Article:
Join Date: Sep 2007
Location: Dallas area, Texas
Use it, save it, or sell it on Craigslist. If it's in really pristine shape, consider Ebay. Generally, Ebay is going to involve shipping the bike. If it's a $75 bike, that's not hardly worth it. Craigslist (or Thrifty Nickel or other substitutes) will generally hit local buyers.
It's too common for museums to be interested- try them again in a 100 years. Don't necessarily expect to pay for your time or money by working on it, either- that may or may not happen. You can spend a $100 on parts and hours of your time and wind up with a $150 bike.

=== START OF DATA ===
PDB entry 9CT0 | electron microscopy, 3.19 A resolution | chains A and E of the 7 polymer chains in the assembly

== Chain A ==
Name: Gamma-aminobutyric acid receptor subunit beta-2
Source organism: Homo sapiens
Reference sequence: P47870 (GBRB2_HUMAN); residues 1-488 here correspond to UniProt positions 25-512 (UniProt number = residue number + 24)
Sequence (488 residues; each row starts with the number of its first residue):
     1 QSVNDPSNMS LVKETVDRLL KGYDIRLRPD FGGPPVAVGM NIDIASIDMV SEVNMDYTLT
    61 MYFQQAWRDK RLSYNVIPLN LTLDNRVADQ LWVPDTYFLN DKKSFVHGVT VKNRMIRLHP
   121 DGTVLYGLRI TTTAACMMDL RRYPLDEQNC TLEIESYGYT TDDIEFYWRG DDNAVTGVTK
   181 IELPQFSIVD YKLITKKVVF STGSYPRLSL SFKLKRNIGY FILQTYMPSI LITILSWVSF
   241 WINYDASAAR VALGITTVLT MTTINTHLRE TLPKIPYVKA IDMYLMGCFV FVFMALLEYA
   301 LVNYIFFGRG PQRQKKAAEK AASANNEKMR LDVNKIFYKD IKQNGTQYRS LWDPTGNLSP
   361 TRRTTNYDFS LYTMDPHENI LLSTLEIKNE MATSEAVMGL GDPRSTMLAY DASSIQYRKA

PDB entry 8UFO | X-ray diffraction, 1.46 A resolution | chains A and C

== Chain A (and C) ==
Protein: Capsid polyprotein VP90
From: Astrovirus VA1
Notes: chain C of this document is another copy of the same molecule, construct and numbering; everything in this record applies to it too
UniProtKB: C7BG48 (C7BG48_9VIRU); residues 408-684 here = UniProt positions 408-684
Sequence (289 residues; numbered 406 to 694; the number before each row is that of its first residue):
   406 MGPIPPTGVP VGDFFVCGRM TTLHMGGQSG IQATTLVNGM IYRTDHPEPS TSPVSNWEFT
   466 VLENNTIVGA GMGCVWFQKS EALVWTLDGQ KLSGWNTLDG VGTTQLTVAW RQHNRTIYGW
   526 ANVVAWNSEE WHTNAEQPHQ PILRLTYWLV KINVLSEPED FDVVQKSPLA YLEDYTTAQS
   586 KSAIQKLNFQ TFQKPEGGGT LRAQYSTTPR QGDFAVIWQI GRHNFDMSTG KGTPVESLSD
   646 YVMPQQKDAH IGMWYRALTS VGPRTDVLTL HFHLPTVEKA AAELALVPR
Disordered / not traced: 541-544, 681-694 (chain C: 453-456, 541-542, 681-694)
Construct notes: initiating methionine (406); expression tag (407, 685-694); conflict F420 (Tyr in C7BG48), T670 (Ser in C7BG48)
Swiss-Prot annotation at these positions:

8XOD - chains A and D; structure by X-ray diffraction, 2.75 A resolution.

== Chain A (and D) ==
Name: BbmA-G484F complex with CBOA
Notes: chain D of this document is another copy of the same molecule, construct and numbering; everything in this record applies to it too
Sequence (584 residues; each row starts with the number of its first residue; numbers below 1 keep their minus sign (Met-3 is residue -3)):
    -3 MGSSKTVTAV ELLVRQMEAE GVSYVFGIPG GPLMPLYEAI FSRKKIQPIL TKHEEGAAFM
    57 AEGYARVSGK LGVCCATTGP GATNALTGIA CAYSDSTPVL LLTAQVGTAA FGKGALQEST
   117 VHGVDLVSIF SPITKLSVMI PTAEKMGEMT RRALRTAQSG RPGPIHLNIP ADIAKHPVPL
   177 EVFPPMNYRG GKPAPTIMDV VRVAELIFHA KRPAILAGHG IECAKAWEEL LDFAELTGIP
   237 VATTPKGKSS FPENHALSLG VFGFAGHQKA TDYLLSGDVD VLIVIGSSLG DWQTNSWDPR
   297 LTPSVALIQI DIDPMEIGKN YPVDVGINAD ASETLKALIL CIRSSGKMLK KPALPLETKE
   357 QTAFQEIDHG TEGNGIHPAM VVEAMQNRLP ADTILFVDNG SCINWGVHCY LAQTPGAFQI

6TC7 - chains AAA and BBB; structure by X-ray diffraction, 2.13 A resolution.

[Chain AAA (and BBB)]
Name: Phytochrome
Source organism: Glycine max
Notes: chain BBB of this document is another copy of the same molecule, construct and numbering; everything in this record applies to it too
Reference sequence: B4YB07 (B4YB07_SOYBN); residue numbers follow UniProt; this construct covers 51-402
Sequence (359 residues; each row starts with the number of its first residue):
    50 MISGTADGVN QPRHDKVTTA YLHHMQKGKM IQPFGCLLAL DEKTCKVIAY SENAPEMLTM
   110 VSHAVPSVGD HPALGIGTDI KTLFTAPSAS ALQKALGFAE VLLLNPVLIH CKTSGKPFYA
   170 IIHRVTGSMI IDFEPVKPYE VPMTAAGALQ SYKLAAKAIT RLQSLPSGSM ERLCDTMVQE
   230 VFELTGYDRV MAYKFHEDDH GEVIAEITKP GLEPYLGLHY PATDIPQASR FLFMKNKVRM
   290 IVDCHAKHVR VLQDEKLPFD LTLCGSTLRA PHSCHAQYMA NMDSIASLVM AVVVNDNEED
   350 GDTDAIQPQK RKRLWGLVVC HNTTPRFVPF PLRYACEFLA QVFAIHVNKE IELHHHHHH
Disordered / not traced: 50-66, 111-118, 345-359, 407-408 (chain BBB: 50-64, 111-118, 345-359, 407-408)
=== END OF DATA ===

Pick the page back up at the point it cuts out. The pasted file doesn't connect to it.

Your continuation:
"be careful this rando stuff is addictive and dan's the 'pusher'."